Not buying these exaggerations. Most security vulnerabilities are in the applications themselves, eg buffer overflows, or on the client side. Let's see some evidence where weakness in concern-separation from VMware instances or sudo glitches is a major contributor to malware mishaps these days. I suppose the main vulnerability is a bit less control against insider malfeasance, and those are mostly due to configuration errors or corrupt admins.
There are architectural reasons to separate, and economic & practical reasons to consolidate - or not. I'd say you're off the curve of reasonable expectations if you're asking for mainframe-style "trusted" isolation on a setup of only a few (or just one) PC-grade servers in which you have all applications and services running together along with a variety of login access from different categories of users who may be potential attackers. Not that there's anything wrong with the BSD's etc, but in the scenarios you imply, you might be placing your support resources in areas of lower risk priority. Or maybe you yourself are the single supporter?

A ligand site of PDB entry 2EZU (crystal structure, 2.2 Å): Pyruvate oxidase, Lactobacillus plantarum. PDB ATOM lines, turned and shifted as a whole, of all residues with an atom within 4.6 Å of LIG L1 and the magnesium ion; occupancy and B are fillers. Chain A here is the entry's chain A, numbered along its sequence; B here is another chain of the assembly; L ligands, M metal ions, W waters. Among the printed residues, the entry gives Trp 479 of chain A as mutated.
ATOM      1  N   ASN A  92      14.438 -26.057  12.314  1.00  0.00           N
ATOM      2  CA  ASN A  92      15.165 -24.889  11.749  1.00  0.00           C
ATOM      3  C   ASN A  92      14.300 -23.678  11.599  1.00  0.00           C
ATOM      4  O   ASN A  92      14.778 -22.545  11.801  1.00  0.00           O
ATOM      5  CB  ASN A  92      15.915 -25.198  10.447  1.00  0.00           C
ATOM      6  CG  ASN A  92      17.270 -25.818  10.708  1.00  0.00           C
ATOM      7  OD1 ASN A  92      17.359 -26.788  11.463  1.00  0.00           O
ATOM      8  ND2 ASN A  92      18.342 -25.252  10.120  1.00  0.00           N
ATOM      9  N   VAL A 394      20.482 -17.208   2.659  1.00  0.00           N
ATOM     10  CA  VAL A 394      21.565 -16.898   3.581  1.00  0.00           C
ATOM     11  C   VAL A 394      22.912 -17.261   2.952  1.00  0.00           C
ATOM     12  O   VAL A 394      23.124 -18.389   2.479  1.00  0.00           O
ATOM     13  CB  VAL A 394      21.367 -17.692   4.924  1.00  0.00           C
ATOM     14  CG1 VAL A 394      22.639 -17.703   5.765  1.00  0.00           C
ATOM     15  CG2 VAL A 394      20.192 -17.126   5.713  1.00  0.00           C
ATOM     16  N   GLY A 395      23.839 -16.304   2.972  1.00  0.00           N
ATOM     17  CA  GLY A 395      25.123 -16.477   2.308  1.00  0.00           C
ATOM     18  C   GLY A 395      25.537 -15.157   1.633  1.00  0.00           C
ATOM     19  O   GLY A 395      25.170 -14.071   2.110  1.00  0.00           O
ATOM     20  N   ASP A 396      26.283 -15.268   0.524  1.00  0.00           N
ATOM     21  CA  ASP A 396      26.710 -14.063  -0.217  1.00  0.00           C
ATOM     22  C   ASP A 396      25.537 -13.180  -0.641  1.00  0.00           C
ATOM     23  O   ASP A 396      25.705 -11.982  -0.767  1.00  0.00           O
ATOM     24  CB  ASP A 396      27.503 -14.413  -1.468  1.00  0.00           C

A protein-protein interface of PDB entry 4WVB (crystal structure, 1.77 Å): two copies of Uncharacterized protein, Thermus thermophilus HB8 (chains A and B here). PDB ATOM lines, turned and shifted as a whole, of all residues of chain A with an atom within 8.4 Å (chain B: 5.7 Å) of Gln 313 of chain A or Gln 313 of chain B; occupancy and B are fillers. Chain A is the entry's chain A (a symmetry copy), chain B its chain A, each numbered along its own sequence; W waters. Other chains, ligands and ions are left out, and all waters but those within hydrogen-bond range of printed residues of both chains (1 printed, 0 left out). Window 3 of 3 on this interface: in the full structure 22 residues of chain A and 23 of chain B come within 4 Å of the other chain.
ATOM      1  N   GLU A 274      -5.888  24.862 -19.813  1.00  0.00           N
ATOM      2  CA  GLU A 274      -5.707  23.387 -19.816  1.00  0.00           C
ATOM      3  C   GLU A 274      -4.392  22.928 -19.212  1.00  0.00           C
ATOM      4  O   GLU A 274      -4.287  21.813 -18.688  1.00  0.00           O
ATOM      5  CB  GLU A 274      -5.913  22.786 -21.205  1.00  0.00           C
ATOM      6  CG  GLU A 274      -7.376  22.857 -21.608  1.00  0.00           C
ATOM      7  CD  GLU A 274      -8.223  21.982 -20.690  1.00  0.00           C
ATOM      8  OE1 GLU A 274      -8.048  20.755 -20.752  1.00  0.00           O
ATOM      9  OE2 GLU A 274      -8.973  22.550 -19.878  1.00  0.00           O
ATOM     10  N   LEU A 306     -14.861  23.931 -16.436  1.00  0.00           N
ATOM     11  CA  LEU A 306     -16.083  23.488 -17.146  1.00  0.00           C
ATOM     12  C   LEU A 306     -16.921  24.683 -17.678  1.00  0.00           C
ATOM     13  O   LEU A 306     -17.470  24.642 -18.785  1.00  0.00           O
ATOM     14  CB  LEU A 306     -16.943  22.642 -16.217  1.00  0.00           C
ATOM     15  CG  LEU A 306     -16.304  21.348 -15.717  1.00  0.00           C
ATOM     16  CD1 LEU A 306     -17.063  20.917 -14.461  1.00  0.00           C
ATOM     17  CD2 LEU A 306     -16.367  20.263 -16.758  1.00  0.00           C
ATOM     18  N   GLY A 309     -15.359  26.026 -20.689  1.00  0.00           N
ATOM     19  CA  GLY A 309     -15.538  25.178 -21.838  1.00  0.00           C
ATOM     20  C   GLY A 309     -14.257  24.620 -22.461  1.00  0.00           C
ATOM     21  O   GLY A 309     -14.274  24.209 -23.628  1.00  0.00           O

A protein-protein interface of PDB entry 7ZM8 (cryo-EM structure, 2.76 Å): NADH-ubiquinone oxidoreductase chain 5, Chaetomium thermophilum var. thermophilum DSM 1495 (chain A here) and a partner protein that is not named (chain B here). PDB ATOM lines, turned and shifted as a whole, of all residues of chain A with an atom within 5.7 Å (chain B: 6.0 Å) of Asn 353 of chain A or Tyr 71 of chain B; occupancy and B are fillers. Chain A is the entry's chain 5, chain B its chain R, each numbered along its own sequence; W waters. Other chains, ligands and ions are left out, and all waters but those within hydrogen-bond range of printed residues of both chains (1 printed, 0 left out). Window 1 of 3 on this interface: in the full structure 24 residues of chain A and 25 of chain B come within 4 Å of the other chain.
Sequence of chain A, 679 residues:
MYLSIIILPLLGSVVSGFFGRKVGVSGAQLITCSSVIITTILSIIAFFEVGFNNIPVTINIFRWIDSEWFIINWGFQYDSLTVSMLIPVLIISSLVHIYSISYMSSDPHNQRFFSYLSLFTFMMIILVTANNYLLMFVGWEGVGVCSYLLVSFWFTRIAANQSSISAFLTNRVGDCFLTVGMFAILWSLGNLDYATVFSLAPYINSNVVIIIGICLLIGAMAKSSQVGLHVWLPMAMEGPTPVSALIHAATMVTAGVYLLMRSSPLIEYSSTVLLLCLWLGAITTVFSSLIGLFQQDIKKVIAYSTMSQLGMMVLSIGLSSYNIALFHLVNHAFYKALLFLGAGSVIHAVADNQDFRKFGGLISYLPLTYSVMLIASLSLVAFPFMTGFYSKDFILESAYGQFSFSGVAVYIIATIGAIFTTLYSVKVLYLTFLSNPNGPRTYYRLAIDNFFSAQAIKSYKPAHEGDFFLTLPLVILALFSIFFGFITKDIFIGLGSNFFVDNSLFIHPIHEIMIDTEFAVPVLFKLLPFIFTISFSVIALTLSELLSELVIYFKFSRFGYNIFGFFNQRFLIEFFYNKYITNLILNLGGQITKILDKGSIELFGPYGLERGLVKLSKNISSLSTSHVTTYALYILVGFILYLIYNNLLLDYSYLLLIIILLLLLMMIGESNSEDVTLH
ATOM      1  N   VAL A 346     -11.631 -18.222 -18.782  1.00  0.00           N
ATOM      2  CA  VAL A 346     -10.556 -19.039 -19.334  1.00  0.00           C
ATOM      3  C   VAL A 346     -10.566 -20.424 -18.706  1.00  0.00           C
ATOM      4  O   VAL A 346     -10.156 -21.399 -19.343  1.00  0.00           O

I say "PC-grade" because your scenario sounds economically uninteresting -- important enough to protect as you want (with excessive apps & users), but not important enough that there's budget to do hardware separation. Just because you're broke doesn't mean that Unix is broken. I agree that BSD Capsicums (etc) may be a good fit for these outlier use-cases, or special situations, but mostly if your establishment is willing to make a heavy technology investment in going that route.